August 20, 2021
By Paul Herrera
Maven Road, a global business intelligence firm, analyzed the 3.8 million social media posts about Youth Investing to understand the online conversation and find opportunities to connect with key audiences.
There is an opportunity for brands to connect with younger audiences according to their interests in “Youth & Investment”; only 6.8% of online conversations mentioned brands.
[NEW YORK/AUGUST 2021] – New research by business intelligence firm Maven Road finds that the majority of Youth & Investment social media conversations were authored by users 18-35 years old (65.3%), suggesting that interest in this topic mainly stems from young adults; additionally, users between 0-18 years old published only 11.2% of the overall conversation. Furthermore, Twitter and News are the platforms where most users interact with the Youth & Investment topic.
“As investing becomes more accessible, obtaining financial freedom is a major interest among youth today. Our objective with this study is to understand better users discussing Youth & Investment and the main topics of conversation surrounding the subject to identify strategies that could help marketers reach and capture this audience’s interest,” said Paul Herrera, COO & Co-founder at Maven Road.
“For startups and large corporations alike, youth investing is a substantive commercial opportunity. Understanding how users discuss the various topics of conversation surrounding Youth & Investment online can identify strategies that can help reach and capture this audience’s interest”, said Paul Herrera, COO & Co-founder at Maven Road.
Social Listening conducted by Maven Road indicated that users under 35 years old express the most interest in Youth & Investment, which presents an opportunity to develop initiatives that address the financial needs of younger audiences. Brands need to make a concerted marketing effort to connect with Millennials and Gen Z to create relationships with these users and their interests, such as investment.
Throughout the study period, Wealth Management (Regulations) was the most mentioned topic among users discussing Youth & Investing, with a 65.7% share of all conversations. Applications and Platforms were one of the most mentioned topics of discussion with a 6.3% share. The most prominent conversation driver was led by users discussing Step, a banking for teens platform that garnered over $50M in funding and attracted over 500K users in the three months following their launch.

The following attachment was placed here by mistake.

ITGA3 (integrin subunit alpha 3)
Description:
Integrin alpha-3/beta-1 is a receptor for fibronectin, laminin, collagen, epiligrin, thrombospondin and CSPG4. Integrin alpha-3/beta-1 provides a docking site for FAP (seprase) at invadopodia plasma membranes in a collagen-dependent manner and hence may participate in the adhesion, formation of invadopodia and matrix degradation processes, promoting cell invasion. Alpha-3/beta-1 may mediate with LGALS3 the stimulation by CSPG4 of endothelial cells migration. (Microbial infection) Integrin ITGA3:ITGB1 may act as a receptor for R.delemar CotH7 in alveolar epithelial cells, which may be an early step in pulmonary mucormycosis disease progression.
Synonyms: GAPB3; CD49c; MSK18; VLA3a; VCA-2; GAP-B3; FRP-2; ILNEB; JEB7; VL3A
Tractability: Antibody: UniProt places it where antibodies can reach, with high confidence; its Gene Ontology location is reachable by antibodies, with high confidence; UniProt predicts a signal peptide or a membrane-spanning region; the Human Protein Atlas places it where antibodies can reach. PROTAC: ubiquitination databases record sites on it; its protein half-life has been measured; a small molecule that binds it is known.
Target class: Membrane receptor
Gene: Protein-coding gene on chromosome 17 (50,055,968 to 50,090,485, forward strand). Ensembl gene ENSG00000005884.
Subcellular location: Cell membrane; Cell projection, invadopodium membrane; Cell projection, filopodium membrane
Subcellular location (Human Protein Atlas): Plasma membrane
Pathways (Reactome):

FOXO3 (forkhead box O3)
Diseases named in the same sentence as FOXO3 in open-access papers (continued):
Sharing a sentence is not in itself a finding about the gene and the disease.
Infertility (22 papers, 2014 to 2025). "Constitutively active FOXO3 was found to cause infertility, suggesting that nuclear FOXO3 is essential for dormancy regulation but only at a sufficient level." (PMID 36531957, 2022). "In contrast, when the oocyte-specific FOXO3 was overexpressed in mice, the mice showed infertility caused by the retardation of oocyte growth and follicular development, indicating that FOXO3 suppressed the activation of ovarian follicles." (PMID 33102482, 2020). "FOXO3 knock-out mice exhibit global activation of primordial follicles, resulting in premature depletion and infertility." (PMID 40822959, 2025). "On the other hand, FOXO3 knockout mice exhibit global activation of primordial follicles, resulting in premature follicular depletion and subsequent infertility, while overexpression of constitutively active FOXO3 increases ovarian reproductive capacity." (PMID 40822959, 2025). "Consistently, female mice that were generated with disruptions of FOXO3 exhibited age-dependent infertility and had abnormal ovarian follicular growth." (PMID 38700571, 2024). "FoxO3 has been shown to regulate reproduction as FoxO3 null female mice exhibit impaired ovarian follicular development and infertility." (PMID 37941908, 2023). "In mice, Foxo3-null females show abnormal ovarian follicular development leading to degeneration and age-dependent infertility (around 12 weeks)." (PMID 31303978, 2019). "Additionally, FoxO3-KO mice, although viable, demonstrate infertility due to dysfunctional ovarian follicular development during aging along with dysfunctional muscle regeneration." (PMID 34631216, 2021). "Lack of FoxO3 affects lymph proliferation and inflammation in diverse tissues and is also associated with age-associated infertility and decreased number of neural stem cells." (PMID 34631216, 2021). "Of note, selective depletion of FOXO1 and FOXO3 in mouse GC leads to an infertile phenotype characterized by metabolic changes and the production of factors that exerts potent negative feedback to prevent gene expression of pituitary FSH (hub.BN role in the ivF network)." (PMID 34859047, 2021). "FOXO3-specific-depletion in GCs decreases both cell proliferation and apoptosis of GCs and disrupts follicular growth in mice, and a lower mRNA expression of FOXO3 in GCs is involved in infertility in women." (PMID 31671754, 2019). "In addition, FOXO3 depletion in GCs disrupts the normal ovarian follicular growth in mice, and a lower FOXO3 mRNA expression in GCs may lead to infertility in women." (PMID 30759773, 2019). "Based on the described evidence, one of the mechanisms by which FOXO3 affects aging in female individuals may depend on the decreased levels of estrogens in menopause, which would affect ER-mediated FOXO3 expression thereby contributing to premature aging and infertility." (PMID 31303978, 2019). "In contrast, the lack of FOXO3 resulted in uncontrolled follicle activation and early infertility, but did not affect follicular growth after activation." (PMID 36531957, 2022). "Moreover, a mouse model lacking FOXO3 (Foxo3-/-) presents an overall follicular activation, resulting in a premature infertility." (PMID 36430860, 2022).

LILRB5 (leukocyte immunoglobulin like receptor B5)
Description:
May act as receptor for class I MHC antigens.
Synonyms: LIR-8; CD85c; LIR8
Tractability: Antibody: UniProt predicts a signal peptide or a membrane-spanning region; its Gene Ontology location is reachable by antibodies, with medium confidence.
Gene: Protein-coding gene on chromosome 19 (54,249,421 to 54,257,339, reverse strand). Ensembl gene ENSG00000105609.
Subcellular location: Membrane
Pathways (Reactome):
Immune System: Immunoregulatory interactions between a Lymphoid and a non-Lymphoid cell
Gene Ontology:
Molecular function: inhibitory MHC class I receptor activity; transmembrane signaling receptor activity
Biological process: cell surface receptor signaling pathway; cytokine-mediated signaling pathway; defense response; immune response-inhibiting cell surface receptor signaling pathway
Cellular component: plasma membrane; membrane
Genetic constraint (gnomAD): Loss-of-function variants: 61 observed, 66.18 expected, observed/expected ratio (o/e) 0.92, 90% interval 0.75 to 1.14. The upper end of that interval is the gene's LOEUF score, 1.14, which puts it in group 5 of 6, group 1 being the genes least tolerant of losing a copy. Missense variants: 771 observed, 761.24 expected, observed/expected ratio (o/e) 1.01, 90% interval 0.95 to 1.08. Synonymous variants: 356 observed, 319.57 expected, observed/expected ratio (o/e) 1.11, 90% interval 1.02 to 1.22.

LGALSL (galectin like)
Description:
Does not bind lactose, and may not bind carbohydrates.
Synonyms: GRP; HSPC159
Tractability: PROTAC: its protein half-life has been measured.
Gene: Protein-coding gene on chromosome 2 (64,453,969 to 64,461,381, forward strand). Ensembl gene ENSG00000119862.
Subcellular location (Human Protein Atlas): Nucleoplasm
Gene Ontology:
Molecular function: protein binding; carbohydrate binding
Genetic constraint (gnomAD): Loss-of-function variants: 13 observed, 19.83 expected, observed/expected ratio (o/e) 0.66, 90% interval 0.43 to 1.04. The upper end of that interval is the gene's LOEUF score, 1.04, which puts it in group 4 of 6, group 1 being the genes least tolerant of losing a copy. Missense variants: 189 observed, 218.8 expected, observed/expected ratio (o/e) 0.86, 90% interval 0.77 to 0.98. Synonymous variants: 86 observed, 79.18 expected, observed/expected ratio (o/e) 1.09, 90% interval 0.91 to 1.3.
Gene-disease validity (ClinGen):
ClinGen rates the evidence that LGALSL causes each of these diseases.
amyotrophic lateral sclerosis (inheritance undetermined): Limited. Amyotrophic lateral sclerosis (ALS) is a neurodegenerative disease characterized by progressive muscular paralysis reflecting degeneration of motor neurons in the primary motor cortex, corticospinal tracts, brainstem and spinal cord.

New startups are beginning to tap into this undiscovered market. One such startup, Bumper, enables teenagers (under 18) to invest in ETFs and blue-chip stocks with just $1 and an adult account sponsor. By providing educational modules and parental investing oversight, Bumper hopes to promote healthy financial habits early.
In addition, the Social Media Analysis conducted on Youth & Investment conversations provided further insight about whether parents are willing to pay for a subscription so their kids can learn about investing; teaching younger generations investing is an undeniable commercial opportunity. Financial Education & Literacy (Investing, Personal Management/Finance) is the second most mentioned topic among users discussing Youth & Investing with 15.8% share. Adults represent 88.8% of the users discussing Youth & Investing; many parents have expressed a growing interest in having their kids learn about financial literacy.
Nowadays, financial education apps and platforms aimed at young people allow parents to invest money into their child’s accounts. BusyKid is an excellent example of a startup that connects with parents’ interests; BusyKid is a subscription-based financial education app that helps parents teach their kids the importance of spending, saving, and investing.
However, even though there are good examples of startups that are listening and understanding this audience’s interests; there is still an opportunity for brands and companies who wants to reach and capture audiences talking about Youth & Investment; when considering that only 6.8% of posts mentioned brands and organizations in the youth and investment space, it’s evident that most of the conversation is driven by users rather than companies.
“As well as companies such as BusyKid, Bumper, among others, have used social media data to obtain valuable information that helps them understand their clients; large companies need to identify new opportunities and potential marketing challenges by listening to their audiences. It’s a fact that companies need to use social media data to make informed business decisions and drive strategy to have a competitive advantage over their competitors,” mentioned Paul Herrera.
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